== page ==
Friday, February 3, 2023

Documentary on PM Modi: Supreme Court petition seeks total ban on BBC in India, UK government claims BBC is 'independent'

Documentary on PM Modi: Plea in Supreme Court seeks complete ban on BBC in India, UK govt says BBC ‘independent’


LONDON: Following protests by the Indian diaspora in the UK against a contentious documentary titled "India: The Modi Question," which was broadcast by the national broadcaster of Britain.

No. 10 Downing Street emphasized that it intends to maintain its significant investment in India's relationship.

Many people in British and Indian circles are worried that the fallout of the documentary could hurt relations between the UK and India, which had been improving and there was talk of an FTA.

According to the official spokesperson for British PM Rishi Sunak, James Cleverly, the UK foreign secretary, met with Vikram K. Doraiswami, the Indian high commissioner to the UK, in late Wednesday to discuss concerns regarding the controversial BBC Two documentary.

The spokesperson stated in response to a question from TOI at a Downing Street briefing regarding whether Sunak was concerned that this documentary might have an adverse effect on the FTA and relations between the UK and India: We clearly recognize the manner in which the Indian government was portrayed in the BBC documentary. The issue has been discussed by the foreign secretary and the Indian high commissioner in London. We would like to emphasize that the BBC's output is independent, as you will see. India remains an extremely significant international partner for us. Over the coming decades, we will be making significant investments in our relationship with India. We are confident that it will only grow stronger.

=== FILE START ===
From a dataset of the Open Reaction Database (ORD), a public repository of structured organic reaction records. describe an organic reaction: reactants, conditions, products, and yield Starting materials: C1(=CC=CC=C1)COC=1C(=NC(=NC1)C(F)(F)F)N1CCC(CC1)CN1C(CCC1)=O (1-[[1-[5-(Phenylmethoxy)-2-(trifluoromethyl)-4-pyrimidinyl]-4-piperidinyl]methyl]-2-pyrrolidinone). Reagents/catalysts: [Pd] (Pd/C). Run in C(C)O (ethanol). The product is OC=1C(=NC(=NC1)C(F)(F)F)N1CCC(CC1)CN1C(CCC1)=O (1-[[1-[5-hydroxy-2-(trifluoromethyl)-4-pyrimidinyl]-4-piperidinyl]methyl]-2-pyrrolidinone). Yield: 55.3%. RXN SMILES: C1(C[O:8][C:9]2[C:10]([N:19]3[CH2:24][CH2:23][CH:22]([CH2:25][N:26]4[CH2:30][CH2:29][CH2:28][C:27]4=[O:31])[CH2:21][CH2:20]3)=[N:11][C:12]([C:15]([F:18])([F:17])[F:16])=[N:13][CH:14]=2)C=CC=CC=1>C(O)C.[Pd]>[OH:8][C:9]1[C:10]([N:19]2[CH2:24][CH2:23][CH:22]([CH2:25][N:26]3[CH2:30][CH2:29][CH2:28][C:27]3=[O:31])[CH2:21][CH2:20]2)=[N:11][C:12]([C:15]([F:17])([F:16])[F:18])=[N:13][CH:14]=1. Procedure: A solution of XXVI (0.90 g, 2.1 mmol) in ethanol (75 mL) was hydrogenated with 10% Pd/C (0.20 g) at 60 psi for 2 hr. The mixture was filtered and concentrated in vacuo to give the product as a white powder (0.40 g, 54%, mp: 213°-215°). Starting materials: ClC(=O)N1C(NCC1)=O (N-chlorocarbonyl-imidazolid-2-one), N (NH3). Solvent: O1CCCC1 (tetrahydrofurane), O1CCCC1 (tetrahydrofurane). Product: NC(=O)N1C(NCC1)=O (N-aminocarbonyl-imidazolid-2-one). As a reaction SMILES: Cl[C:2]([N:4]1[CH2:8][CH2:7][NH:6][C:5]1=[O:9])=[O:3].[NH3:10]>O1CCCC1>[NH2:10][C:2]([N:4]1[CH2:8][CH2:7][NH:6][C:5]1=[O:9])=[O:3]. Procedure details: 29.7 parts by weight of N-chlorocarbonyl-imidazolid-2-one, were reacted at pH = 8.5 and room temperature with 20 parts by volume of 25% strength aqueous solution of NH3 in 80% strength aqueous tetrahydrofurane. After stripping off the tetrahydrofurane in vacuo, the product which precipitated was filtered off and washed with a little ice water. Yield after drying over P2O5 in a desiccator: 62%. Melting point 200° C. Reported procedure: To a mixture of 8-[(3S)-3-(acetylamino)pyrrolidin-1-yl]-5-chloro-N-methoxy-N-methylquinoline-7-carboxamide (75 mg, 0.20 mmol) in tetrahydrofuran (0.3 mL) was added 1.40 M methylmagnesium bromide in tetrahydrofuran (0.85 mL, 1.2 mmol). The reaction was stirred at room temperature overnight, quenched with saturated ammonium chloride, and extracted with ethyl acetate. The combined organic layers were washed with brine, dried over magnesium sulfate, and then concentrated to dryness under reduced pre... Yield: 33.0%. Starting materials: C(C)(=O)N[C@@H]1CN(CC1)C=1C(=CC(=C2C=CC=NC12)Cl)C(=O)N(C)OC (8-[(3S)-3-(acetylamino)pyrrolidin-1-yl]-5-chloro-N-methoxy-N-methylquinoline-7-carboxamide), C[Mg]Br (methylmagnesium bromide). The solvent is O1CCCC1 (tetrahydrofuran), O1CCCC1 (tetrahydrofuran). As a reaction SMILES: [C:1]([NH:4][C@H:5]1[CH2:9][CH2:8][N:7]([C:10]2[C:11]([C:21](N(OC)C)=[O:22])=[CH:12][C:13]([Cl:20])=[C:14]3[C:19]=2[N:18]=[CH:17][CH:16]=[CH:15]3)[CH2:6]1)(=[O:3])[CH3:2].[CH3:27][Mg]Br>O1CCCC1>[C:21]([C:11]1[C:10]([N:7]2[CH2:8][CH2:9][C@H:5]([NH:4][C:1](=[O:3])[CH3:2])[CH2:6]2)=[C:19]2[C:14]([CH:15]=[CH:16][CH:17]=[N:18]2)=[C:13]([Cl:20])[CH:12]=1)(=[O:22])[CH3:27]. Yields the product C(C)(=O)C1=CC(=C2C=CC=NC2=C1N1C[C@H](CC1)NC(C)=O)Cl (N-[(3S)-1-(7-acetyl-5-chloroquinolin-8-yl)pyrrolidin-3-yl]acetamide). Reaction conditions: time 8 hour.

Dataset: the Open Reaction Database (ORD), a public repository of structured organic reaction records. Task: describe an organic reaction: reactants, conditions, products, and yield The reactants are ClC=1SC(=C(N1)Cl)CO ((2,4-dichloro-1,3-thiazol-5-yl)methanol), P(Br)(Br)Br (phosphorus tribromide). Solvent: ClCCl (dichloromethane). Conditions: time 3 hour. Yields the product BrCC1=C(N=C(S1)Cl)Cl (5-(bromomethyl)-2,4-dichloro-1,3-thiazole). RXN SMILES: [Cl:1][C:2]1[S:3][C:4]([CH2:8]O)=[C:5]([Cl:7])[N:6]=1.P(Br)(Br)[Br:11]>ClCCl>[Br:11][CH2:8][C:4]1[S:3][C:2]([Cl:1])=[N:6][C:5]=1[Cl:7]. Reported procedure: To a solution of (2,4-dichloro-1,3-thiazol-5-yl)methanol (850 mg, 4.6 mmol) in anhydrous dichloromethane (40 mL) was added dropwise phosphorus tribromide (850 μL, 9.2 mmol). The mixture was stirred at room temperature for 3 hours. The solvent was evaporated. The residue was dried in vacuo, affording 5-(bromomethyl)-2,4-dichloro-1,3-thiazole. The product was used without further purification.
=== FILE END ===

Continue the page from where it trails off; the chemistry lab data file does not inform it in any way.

Following the "anti-India propaganda broadcast by the BBC," MP Bob Blackman had asked Cleverly on Monday about the widespread protests that had taken place on Sunday outside BBC headquarters. What conversations has my right hon. friend had with the Indian high commissioner to reassure our Commonwealth partner that this propaganda is not the government's policy? Ingeniously responded: I recently had the chance to discuss this and a number of other topics with the Indian high commissioner. I clarified that the BBC is autonomous in its result, that the UK sees India as an amazingly significant global accomplice."

The unpublished UK internal report on the 2002 post-Godhra riots, which the BBC claims to have obtained in the first episode of the documentary, was the subject of further investigation by TOI at the Downing Street briefing. The spokesperson for the PM stated: I would direct you to the foreign office because I am unaware of the specifics of the report.

TOI also asked Sunak's spokesperson at the same briefing whether there were plans to limit international students or reduce the two-year post-study work visa in order to reduce immigration, as has been speculated in British media. Our points-based immigration system, which we introduced, is specifically designed to adapt to our own needs and interests. I will not comment on speculation regarding the future policy. The spokesperson stated, "We will always consider options to ensure that the immigration system delivers for British people, including examining the issue of students and dependents."

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